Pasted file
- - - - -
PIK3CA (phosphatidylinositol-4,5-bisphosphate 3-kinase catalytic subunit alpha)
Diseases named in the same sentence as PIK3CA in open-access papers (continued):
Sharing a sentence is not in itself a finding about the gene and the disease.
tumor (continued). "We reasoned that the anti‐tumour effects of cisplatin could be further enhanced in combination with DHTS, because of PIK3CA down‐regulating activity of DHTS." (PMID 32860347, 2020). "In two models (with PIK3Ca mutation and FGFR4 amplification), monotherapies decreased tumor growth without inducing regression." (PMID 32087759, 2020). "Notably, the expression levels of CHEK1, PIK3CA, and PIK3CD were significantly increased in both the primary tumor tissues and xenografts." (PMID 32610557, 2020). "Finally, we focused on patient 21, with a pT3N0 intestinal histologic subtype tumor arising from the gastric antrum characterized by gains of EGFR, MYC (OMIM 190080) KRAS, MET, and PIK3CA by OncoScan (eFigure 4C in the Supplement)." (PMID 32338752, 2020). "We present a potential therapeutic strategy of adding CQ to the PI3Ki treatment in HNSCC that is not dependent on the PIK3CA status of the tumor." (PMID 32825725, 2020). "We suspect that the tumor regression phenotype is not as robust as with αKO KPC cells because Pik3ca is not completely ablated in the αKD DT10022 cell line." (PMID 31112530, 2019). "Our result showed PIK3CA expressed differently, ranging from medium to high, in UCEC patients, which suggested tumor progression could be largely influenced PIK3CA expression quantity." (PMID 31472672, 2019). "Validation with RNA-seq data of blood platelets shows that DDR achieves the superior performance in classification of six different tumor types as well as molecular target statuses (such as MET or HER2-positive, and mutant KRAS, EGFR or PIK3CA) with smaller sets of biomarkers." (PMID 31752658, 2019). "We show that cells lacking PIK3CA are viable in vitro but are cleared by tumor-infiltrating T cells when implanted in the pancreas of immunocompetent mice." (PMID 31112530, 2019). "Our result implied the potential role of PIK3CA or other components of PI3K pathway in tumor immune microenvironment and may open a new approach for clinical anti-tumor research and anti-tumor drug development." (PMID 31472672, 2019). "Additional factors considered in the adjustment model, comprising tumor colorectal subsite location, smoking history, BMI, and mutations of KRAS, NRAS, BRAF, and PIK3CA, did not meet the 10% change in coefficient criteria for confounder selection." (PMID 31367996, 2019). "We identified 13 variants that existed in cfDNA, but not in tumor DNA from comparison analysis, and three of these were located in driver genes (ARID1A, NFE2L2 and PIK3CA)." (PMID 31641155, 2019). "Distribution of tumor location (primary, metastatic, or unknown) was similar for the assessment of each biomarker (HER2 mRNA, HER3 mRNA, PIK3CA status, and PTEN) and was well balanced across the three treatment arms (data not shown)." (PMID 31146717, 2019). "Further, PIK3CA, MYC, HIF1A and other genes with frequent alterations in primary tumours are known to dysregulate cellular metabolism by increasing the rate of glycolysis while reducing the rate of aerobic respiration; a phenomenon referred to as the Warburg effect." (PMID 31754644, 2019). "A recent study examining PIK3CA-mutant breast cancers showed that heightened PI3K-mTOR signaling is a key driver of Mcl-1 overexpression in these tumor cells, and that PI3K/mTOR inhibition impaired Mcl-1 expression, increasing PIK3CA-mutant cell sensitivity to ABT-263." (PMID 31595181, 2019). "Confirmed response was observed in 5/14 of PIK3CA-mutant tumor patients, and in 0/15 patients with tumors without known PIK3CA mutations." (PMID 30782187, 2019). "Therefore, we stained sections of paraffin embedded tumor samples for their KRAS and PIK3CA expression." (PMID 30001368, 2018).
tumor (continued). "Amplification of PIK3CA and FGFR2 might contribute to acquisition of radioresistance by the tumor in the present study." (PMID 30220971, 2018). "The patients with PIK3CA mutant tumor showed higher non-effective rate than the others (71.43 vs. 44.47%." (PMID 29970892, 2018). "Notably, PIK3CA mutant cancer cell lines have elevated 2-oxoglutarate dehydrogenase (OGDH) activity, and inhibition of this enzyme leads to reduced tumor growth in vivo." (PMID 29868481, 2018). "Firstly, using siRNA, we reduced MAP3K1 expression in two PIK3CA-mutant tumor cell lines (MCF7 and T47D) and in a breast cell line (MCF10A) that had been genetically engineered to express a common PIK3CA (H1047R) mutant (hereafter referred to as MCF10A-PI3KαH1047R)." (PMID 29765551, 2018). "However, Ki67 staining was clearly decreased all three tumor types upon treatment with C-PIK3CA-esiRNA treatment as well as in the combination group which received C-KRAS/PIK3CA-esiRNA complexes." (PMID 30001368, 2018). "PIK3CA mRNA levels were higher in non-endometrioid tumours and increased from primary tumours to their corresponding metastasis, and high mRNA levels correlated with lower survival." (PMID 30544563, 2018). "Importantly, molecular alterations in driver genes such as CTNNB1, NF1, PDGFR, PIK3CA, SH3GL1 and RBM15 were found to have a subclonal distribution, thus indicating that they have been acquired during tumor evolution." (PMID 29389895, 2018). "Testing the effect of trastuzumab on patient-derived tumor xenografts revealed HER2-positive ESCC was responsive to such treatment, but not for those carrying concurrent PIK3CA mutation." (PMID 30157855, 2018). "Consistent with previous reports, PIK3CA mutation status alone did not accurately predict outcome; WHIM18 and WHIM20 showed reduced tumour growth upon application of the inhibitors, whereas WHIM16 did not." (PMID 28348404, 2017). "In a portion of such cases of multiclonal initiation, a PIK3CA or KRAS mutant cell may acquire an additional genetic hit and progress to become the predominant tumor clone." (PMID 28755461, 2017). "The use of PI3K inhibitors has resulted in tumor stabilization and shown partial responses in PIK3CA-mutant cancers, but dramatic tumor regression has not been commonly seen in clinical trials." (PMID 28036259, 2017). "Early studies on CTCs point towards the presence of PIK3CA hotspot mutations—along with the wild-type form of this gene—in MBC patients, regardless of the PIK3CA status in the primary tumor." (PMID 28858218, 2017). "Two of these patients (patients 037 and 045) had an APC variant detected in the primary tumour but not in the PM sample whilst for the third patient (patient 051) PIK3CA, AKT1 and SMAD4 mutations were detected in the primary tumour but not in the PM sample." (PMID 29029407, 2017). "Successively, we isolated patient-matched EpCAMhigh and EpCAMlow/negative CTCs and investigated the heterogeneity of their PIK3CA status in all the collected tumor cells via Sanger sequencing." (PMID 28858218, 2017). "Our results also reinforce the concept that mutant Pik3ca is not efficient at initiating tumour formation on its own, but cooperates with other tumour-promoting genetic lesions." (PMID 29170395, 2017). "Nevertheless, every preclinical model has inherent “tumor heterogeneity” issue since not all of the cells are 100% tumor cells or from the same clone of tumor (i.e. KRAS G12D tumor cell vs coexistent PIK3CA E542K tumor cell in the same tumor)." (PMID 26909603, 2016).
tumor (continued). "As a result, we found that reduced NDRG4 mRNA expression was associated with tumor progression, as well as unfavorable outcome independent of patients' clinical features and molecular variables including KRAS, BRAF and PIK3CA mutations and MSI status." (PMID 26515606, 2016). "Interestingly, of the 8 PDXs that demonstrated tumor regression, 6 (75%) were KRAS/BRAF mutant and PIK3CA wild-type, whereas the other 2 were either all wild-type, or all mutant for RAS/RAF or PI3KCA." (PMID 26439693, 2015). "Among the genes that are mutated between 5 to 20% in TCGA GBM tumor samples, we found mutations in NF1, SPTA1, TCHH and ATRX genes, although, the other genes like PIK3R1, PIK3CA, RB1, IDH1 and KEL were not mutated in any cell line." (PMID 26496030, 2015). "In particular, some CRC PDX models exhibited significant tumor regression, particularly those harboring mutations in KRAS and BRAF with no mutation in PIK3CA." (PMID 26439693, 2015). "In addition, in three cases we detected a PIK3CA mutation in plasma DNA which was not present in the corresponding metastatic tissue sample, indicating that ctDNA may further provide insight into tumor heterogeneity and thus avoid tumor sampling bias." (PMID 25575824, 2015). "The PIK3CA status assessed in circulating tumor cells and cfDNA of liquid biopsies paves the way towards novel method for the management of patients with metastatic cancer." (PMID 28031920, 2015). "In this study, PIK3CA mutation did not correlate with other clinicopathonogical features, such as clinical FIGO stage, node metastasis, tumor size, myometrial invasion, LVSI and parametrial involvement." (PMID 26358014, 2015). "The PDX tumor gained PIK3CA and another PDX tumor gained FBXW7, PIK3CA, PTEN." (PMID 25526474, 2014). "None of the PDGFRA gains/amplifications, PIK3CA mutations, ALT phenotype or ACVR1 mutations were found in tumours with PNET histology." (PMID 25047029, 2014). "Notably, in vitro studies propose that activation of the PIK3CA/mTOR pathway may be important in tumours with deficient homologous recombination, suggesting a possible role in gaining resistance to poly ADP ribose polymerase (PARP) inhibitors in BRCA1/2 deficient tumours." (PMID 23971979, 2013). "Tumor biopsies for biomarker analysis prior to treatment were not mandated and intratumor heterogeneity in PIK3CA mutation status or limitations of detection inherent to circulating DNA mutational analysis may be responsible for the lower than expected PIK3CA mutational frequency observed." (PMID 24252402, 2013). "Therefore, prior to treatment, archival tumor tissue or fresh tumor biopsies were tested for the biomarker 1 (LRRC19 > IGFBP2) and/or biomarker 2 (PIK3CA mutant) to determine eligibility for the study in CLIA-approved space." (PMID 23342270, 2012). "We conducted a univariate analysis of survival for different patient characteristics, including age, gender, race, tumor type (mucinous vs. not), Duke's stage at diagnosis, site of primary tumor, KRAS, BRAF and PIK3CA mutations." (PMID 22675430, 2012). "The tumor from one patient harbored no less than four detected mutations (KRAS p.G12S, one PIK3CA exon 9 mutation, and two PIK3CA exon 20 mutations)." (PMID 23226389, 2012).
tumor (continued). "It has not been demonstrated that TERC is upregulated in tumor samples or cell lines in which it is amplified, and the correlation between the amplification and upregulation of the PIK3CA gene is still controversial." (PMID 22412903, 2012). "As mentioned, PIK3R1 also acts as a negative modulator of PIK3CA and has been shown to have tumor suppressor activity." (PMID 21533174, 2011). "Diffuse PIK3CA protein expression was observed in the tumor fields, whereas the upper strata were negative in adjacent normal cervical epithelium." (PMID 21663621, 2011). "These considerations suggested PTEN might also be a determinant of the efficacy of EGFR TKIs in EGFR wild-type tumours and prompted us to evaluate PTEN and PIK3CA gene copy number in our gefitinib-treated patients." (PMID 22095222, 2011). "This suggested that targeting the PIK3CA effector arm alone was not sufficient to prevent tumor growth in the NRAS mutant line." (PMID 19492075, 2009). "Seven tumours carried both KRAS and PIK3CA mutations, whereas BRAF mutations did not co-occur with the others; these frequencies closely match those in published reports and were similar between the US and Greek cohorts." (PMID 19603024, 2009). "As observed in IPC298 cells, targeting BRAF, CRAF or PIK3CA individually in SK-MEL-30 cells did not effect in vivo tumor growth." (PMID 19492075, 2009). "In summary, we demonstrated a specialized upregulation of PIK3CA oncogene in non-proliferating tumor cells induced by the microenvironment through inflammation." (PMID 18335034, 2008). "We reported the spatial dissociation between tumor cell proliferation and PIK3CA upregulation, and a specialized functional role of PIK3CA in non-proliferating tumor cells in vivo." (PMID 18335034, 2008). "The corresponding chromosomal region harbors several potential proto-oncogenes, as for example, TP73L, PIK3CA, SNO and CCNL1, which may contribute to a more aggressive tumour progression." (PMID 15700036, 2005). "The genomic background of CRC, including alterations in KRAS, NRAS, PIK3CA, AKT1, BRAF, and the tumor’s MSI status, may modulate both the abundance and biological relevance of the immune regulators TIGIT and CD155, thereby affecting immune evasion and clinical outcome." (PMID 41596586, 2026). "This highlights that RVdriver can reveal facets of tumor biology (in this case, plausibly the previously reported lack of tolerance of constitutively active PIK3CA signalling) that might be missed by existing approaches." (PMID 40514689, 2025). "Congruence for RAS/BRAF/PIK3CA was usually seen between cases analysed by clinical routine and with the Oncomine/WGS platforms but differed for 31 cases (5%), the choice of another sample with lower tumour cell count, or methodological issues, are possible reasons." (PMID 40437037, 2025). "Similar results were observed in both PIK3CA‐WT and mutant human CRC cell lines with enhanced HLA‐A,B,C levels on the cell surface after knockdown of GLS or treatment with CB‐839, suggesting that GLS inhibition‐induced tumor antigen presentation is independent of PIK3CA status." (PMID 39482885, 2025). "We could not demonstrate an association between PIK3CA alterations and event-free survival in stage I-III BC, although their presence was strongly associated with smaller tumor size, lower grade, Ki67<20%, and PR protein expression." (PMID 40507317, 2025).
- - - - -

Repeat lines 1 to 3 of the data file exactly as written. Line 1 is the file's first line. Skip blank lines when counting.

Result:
PIK3CA (phosphatidylinositol-4,5-bisphosphate 3-kinase catalytic subunit alpha)
Diseases named in the same sentence as PIK3CA in open-access papers (continued):
Sharing a sentence is not in itself a finding about the gene and the disease.